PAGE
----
under these leaders but this year has seen a seismic gap emerging between the
old guard and a vibrant and younger population.
"This has the ingredients of being India's own
non-violent Arab uprising," said Savio Shetty, a stock market analyst in
India's financial hub Mumbai.
"But the dish needs to be cooked and looked after!
Tahrir square was a rebellion against the government itself ... of a 40-year
tyrannical rule ... things are quite different here."
Singh remained defiant in parliament over the arrest of
Hazare, maintaining that anti-graft laws should be discussed and passed in
parliament and not by activists in the streets.
"When people exhaust their capacity for tolerance, then
you should take it that it is a beginning of some kind of revolution. Now it
has gone above people's tolerance level," Hazare said in a recent
interview in his home village.
India ranked 87 in Transparency International's index on
corruption in 2010, behind rival China and polls show corruption vies with the
high cost of living as the number one voter issue.
What is also apparent is that the anti-corruption protests
have shown the limited influence of opposition parties, largely sidelined. They
will need to reform to win over an increasingly disenfranchised population.
The bulk of India's political activism has been those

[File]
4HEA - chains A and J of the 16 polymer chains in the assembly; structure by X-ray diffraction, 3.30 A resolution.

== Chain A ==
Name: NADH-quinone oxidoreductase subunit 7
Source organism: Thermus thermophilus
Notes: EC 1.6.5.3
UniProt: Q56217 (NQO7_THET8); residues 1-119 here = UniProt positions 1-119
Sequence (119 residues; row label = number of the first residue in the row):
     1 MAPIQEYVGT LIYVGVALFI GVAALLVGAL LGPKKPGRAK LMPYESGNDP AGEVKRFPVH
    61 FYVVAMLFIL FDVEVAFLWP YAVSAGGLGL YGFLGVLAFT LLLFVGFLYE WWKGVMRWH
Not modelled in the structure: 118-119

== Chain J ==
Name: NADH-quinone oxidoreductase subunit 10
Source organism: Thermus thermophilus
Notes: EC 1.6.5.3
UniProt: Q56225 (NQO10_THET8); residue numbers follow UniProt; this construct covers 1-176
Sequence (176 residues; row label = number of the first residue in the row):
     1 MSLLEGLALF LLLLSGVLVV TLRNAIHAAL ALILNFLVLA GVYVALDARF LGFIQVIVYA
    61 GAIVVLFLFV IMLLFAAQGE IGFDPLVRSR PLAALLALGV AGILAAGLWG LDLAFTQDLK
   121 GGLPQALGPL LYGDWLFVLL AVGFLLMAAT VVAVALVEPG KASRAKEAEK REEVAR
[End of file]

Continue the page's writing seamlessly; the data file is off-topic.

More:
aligned to political parties or paid to protest on their behalf.
But in recent years a growing and more prosperous middle
class has given up its traditional distaste for politics and is seeking ways to
exert greater influence.
"The new corporate middle class has little patience with
the politics of dignity and identity that are - for better or worse - central
to Indian politics," wrote Vinay Sitapati in the Indian Express newspaper.
Almost half of India's 1.2 billion population are farmers,
many live on government subsidies and are reluctant to challenge local and
national governments over endemic graft.
But with costs of living rising fast and daily news reports
of state officials with meagre salaries caught with bags of cash and
kilogrammes of gold, or registered as owners of multi-million-dollar homes,
patience seems to have been snapped.
"Now citizens want to play a more participatory role in
governance," said Rao. "This will bring in a sea change in Indian
Its about Time corruption and Corrupt politicians and all other corrupt people were routed out. There is no other way. Enough is enough. At the same time, it would be a good idea to include real estate developers who have not kept their committments and absconded with the publics money. They should not be spared either.
Though the 'revolution' or 'uprising' by the poor and the middle class is led by the white clothed, of Gandhian looks, Anna Hazare, this article renders great disservice to him by showing a picture of saffron clad Baba Ramdev (another activist whose bid to protest was also wrongfully thwarted by police a few weeks ago).
Anyway, a few points that could have been added were:
1. Apathy of the government agencies to complete projects to the complete satisfaction, meeting all norms (Eg: CommonWealth Games mishap)
2. Projects are taken up knowing fairly well that there is a lot of money to be made (again example of CWG for a country who does not even have 5 individual medals at Olympics for the last 64 years since 1947)
3. Politicians are allowed to take other positions from where they can benefit wrongly.
4. Law making politicians are the biggest accused in all of the graft issues - so they have been reluctant to draft good laws against corruption - e.g. govt's own Lokpal bill draft)